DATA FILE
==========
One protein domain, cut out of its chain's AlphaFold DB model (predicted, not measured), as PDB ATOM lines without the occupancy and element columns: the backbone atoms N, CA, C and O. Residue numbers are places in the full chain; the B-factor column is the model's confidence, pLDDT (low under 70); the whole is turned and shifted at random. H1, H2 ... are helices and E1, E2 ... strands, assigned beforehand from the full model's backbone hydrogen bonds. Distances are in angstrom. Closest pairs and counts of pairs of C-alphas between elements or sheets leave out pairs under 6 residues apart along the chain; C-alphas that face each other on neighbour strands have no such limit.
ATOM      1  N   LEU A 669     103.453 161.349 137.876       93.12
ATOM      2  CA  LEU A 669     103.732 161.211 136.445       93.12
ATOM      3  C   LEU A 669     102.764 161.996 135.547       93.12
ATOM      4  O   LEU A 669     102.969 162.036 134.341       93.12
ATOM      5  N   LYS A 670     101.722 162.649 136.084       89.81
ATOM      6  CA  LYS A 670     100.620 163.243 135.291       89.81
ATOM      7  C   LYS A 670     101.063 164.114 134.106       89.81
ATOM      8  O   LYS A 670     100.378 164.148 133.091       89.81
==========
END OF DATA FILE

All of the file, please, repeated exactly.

One protein domain, cut out of its chain's AlphaFold DB model (predicted, not measured), as PDB ATOM lines without the occupancy and element columns: the backbone atoms N, CA, C and O. Residue numbers are places in the full chain; the B-factor column is the model's confidence, pLDDT (low under 70); the whole is turned and shifted at random. H1, H2 ... are helices and E1, E2 ... strands, assigned beforehand from the full model's backbone hydrogen bonds. Distances are in angstrom. Closest pairs and counts of pairs of C-alphas between elements or sheets leave out pairs under 6 residues apart along the chain; C-alphas that face each other on neighbour strands have no such limit.
ATOM      1  N   LEU A 669     103.453 161.349 137.876       93.12
ATOM      2  CA  LEU A 669     103.732 161.211 136.445       93.12
ATOM      3  C   LEU A 669     102.764 161.996 135.547       93.12
ATOM      4  O   LEU A 669     102.969 162.036 134.341       93.12
ATOM      5  N   LYS A 670     101.722 162.649 136.084       89.81
ATOM      6  CA  LYS A 670     100.620 163.243 135.291       89.81
ATOM      7  C   LYS A 670     101.063 164.114 134.106       89.81
ATOM      8  O   LYS A 670     100.378 164.148 133.091       89.81